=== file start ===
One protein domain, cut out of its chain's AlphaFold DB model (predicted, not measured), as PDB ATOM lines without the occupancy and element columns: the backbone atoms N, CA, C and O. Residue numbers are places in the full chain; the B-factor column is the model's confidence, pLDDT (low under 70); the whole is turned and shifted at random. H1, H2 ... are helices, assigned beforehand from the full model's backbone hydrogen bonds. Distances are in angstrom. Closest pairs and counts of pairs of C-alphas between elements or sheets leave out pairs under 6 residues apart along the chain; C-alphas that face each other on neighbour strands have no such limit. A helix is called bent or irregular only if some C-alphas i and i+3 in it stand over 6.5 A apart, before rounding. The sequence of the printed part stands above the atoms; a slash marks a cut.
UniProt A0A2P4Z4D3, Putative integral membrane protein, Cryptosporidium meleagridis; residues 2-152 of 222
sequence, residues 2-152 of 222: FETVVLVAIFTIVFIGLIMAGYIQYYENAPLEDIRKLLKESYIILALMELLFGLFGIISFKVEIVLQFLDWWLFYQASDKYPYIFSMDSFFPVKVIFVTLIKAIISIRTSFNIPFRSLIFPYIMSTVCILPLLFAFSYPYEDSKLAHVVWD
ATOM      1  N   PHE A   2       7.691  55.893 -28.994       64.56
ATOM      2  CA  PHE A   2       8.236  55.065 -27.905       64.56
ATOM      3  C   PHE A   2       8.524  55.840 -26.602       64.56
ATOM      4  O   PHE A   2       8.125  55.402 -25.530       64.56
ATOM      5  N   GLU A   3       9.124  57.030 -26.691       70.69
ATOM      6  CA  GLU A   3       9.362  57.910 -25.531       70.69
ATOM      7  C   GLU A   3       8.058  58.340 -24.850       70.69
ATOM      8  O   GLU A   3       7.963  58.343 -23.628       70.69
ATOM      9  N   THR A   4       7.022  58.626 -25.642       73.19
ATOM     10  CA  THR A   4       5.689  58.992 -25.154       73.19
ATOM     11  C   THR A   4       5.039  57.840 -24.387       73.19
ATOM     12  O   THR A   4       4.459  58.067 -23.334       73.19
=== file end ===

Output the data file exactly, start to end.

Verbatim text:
One protein domain, cut out of its chain's AlphaFold DB model (predicted, not measured), as PDB ATOM lines without the occupancy and element columns: the backbone atoms N, CA, C and O. Residue numbers are places in the full chain; the B-factor column is the model's confidence, pLDDT (low under 70); the whole is turned and shifted at random. H1, H2 ... are helices, assigned beforehand from the full model's backbone hydrogen bonds. Distances are in angstrom. Closest pairs and counts of pairs of C-alphas between elements or sheets leave out pairs under 6 residues apart along the chain; C-alphas that face each other on neighbour strands have no such limit. A helix is called bent or irregular only if some C-alphas i and i+3 in it stand over 6.5 A apart, before rounding. The sequence of the printed part stands above the atoms; a slash marks a cut.
UniProt A0A2P4Z4D3, Putative integral membrane protein, Cryptosporidium meleagridis; residues 2-152 of 222
sequence, residues 2-152 of 222: FETVVLVAIFTIVFIGLIMAGYIQYYENAPLEDIRKLLKESYIILALMELLFGLFGIISFKVEIVLQFLDWWLFYQASDKYPYIFSMDSFFPVKVIFVTLIKAIISIRTSFNIPFRSLIFPYIMSTVCILPLLFAFSYPYEDSKLAHVVWD
ATOM      1  N   PHE A   2       7.691  55.893 -28.994       64.56
ATOM      2  CA  PHE A   2       8.236  55.065 -27.905       64.56
ATOM      3  C   PHE A   2       8.524  55.840 -26.602       64.56
ATOM      4  O   PHE A   2       8.125  55.402 -25.530       64.56
ATOM      5  N   GLU A   3       9.124  57.030 -26.691       70.69
ATOM      6  CA  GLU A   3       9.362  57.910 -25.531       70.69
ATOM      7  C   GLU A   3       8.058  58.340 -24.850       70.69
ATOM      8  O   GLU A   3       7.963  58.343 -23.628       70.69
ATOM      9  N   THR A   4       7.022  58.626 -25.642       73.19
ATOM     10  CA  THR A   4       5.689  58.992 -25.154       73.19
ATOM     11  C   THR A   4       5.039  57.840 -24.387       73.19
ATOM     12  O   THR A   4       4.459  58.067 -23.334       73.19